The first major works that Longfellow composed in the home were Hyperion, a prose romance likely inspired by his pursuit for the affections of Frances Appleton, and Voices of the Night, a poetry collection which included "A Psalm of Life". Edward Wagenknecht notes that it was these early years at the Craigie House which marked "the real beginning of Longfellow's literary career". His landlady, Elizabeth Craigie, died in 1841.
Joseph Emerson Worcester leased the property from Elizabeth Craigie's heirs after her death, and he rented the eastern half to Longfellow. Nathan Appleton purchased the house in 1843 for $10,000; Longfellow married his daughter Frances, so Appleton gave him the house as a wedding gift. Longfellow's friend George Washington Greene reminded them "how noble an inheritance this is — where Washington dwelt in every room". Longfellow was proud of the connection to Washington and purchased a bust of him in 1844, a copy of the sculpture by Jean-Antoine Houdon.
Longfellow lived in the house for the next four decades, producing many of his most famous poems including "Paul Revere's Ride" and "The Village Blacksmith", as well as longer works such as Evangeline, The Song of Hiawatha, and The Courtship of Miles Standish. He published 11 poetry collections, two novels, three epic poems, and several plays while living in this house, as well as a translation of Dante Alighieri's Divine Comedy. He and his wife most often referred to it as "Craigie House" or "Craigie Castle".
Longfellow oversaw the creation of a formal garden, and his wife oversaw decorating the interior. She purchased several items from Tiffany & Co. in New York, as well as $350 worth of carpets. They installed central heating in 1850 and gaslight in 1853. The family hosted famous artists, writers, politicians, and other luminaries who were attracted to Longfellow's hospitality and fame. Specific visitors included Charles Dickens, William Makepeace Thackeray, singer Jenny Lind, and actress Fanny Kemble. Emperor Dom Pedro II of Brazil also visited the house privately and requested the company of Longfellow, Ralph Waldo Emerson, Oliver Wendell Holmes, Sr., and James Russell Lowell. The couple also raised their three daughters and two sons in the home. They stayed in the home until their respective deaths but spent their summers after 1850 in Nahant, Massachusetts.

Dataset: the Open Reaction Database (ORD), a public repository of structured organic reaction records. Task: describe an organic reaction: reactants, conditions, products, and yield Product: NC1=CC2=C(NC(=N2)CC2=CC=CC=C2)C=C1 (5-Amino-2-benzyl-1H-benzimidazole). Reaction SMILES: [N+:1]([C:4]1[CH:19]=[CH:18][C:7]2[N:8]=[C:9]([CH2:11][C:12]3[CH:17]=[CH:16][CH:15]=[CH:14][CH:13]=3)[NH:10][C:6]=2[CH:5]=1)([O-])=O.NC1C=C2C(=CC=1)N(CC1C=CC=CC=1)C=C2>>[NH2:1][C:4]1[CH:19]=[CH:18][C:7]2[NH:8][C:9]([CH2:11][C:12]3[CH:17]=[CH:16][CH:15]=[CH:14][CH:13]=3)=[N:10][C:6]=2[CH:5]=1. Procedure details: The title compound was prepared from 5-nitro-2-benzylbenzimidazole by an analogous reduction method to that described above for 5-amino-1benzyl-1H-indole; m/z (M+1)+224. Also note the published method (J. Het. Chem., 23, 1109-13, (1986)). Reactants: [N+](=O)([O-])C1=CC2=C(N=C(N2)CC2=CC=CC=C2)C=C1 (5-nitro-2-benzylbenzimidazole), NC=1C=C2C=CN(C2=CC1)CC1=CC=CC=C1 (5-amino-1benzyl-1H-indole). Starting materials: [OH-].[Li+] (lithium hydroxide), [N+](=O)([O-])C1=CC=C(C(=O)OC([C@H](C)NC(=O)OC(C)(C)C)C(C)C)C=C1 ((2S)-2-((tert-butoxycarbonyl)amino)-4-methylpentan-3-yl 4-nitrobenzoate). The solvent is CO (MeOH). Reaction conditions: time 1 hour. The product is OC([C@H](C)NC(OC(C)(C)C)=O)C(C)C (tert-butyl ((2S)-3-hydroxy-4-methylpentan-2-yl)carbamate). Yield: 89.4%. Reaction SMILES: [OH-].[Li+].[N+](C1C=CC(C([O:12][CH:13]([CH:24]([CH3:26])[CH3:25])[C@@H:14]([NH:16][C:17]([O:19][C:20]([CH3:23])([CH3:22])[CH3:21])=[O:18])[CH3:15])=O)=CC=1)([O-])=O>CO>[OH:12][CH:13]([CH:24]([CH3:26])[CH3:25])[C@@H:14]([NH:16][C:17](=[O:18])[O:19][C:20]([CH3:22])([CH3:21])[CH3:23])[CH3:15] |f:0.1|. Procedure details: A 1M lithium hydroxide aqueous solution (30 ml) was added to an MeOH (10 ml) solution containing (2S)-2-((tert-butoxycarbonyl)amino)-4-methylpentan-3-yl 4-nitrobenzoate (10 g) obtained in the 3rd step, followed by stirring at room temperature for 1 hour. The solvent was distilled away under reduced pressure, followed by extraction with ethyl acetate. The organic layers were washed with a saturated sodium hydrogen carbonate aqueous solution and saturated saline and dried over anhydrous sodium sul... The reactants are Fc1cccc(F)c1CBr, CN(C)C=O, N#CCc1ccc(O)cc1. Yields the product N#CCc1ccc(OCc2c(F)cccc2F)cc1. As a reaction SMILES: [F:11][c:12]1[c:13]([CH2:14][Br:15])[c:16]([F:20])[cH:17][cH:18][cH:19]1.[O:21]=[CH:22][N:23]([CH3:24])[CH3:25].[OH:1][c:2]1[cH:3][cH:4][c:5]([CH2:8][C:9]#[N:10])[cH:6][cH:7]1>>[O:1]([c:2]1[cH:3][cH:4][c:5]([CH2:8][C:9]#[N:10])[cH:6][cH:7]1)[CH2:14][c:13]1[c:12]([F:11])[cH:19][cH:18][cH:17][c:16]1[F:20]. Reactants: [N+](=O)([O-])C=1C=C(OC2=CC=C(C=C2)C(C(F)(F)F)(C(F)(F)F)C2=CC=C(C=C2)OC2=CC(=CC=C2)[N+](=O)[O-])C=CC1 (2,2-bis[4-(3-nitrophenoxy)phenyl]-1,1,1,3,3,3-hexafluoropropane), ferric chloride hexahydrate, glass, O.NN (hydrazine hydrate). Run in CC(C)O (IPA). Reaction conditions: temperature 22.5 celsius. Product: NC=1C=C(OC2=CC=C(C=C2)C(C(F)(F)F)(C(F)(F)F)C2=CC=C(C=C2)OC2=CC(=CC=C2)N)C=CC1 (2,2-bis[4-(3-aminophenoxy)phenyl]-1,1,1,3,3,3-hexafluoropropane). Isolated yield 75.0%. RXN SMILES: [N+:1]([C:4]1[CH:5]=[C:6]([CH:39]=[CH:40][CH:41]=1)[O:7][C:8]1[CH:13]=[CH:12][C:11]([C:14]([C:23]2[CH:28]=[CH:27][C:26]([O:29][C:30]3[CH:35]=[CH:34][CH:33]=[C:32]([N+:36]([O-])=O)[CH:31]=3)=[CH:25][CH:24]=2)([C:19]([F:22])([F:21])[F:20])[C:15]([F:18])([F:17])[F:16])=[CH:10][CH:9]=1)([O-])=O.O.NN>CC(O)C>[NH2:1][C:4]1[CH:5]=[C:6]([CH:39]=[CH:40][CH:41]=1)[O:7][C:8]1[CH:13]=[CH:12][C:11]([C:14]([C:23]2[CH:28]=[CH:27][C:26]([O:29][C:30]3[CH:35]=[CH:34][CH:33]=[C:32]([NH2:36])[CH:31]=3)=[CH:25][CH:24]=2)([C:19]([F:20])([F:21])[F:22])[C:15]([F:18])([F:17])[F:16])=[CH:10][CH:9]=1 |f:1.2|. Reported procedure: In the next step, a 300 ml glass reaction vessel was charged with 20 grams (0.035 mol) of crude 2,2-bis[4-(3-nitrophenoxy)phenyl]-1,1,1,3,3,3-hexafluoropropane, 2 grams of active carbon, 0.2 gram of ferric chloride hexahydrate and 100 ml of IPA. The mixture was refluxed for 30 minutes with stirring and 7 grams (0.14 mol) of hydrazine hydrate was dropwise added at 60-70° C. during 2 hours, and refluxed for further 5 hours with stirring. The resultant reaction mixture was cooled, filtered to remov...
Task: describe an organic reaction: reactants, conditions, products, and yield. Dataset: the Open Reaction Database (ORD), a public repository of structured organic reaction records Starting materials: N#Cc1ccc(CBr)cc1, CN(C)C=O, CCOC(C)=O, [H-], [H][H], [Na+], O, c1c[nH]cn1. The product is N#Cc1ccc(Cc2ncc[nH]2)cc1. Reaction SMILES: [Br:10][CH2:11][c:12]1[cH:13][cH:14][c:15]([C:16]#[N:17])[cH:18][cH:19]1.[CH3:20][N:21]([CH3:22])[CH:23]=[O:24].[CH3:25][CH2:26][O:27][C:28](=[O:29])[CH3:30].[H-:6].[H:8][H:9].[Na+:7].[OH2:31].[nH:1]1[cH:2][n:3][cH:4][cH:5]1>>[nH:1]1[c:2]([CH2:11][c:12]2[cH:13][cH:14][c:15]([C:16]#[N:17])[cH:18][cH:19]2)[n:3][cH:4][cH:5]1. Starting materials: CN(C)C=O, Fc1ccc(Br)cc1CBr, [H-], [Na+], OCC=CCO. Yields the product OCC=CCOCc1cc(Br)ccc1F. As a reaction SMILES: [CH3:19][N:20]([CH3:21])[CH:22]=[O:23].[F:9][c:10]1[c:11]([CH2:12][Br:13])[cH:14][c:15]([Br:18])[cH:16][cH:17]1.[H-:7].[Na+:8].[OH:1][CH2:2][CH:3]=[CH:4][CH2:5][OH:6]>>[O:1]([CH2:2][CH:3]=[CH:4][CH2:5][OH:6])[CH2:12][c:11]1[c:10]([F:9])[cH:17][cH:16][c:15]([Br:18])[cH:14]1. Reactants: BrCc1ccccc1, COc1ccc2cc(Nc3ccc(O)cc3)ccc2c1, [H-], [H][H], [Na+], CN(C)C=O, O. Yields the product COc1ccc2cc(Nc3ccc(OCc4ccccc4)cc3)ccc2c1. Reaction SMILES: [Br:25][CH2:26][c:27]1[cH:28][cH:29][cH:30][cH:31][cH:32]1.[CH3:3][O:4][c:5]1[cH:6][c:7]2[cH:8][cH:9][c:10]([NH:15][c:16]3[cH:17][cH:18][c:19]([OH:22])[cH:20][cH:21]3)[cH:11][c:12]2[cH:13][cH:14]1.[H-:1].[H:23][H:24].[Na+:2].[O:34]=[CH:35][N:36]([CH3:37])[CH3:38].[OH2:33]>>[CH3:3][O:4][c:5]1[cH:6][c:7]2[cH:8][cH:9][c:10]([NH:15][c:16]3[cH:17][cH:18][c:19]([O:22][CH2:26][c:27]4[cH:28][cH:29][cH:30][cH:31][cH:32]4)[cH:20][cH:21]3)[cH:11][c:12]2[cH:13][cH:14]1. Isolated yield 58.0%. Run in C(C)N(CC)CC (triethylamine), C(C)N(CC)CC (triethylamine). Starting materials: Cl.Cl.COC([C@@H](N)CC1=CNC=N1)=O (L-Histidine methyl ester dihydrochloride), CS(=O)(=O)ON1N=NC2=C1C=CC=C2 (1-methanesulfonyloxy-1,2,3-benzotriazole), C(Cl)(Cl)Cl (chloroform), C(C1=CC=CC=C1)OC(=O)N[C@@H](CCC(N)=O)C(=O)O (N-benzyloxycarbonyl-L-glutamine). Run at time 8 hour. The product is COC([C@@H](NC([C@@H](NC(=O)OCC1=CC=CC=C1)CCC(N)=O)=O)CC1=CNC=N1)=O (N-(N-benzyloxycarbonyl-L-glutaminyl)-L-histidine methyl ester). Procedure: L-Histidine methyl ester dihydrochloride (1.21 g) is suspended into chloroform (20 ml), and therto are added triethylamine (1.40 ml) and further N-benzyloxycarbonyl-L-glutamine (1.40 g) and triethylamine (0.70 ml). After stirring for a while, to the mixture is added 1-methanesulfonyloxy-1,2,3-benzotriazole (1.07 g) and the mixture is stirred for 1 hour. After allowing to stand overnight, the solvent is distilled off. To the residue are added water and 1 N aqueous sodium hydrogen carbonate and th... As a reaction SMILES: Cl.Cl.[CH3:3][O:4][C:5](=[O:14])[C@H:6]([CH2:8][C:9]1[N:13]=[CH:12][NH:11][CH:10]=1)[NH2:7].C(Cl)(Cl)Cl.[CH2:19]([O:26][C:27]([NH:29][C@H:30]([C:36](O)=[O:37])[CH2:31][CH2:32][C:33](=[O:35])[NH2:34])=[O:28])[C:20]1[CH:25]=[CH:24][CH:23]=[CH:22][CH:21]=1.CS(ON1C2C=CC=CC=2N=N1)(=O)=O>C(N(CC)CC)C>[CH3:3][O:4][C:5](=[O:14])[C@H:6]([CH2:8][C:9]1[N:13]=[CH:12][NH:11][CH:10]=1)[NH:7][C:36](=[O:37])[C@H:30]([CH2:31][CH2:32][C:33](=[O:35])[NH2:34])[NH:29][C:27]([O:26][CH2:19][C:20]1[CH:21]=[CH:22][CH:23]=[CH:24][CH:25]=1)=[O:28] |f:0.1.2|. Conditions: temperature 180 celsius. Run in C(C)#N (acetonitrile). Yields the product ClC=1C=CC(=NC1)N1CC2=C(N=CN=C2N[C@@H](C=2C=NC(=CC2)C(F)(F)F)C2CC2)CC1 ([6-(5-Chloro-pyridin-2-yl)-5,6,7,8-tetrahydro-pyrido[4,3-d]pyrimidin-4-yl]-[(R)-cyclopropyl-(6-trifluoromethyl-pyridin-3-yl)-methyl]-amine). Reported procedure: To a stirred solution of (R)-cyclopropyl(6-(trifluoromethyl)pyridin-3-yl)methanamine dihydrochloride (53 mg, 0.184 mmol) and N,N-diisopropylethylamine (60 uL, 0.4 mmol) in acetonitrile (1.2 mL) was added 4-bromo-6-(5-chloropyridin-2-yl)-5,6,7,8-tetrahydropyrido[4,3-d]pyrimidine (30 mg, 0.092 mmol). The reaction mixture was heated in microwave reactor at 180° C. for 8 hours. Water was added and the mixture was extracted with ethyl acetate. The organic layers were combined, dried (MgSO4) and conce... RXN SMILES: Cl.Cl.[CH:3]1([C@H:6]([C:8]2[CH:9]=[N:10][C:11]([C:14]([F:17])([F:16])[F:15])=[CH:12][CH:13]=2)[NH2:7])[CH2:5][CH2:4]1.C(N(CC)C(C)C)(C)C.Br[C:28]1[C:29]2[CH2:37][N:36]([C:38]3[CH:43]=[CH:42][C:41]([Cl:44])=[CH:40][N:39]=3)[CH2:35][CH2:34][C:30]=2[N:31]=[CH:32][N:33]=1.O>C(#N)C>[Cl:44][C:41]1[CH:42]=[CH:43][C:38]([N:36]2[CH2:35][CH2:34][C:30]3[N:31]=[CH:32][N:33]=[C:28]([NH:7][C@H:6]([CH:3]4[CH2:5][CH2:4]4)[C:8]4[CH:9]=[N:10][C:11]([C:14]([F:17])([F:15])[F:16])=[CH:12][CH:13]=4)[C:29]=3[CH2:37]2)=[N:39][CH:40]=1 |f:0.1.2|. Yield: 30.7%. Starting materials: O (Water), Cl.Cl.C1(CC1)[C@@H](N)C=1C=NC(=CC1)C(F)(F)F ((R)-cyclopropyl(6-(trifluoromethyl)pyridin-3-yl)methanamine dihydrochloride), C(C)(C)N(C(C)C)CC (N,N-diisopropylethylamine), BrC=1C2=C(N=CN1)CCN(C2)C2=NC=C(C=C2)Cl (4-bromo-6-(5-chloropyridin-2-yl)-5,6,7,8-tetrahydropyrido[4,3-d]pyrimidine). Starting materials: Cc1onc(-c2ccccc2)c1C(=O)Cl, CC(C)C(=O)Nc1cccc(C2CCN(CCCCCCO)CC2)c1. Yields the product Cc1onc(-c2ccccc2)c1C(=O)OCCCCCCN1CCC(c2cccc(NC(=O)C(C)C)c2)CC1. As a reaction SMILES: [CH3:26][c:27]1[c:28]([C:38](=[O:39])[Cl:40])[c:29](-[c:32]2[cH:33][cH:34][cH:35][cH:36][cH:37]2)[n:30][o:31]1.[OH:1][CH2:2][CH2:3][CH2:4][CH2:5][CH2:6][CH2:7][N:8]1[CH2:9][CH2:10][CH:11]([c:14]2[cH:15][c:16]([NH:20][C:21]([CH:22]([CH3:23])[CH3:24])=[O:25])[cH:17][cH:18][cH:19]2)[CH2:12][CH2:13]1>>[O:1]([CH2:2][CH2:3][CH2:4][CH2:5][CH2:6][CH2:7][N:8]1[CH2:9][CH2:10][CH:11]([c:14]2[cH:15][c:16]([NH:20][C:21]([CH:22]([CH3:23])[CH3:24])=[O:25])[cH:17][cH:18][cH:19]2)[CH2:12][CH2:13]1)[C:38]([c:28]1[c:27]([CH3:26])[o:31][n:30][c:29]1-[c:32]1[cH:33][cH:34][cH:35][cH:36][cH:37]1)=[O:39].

Longfellow often wrote in his first-floor study, formerly Washington's office, surrounded by portraits of his friends, including charcoal portraits by Eastman Johnson of Charles Sumner, Ralph Waldo Emerson, Nathaniel Hawthorne, and Cornelius Conway Felton. He would write at the center table, at the desk, or in the armchair by the fire. His second wife Fanny died in the home in July 1861 after her dress accidentally caught fire. He attempted to quell the flames, managing to keep her face from burning, but he was burned on his own face and was scarred badly enough that he began growing a beard to hide it.
Preservation and current use
Longfellow died in 1882 and his daughter Alice Longfellow was the last of his children to live in the home. In 1913, the surviving Longfellow children established the Longfellow House Trust to preserve the home as well as its view to the Charles River. Their intention was to preserve the home as a memorial to Longfellow and Washington and to showcase the property as a "prime example of Georgian architecture".
In 1962, the trust successfully lobbied for the house to become a national historic landmark. In 1972, the Trust donated the property to the National Park Service and it became the Longfellow National Historic Site and open to the public as a house museum. On display are many of the original nineteenth century furnishings, artwork, over 10,000 books owned by Longfellow, and the dining table around which many important visitors gathered. Everything on display was owned by the Longfellow family. The site was renamed to Longfellow House–Washington's Headquarters National Historic Site on December 22, 2010, to ensure that the connection to Washington was not lost in the memory of the general public.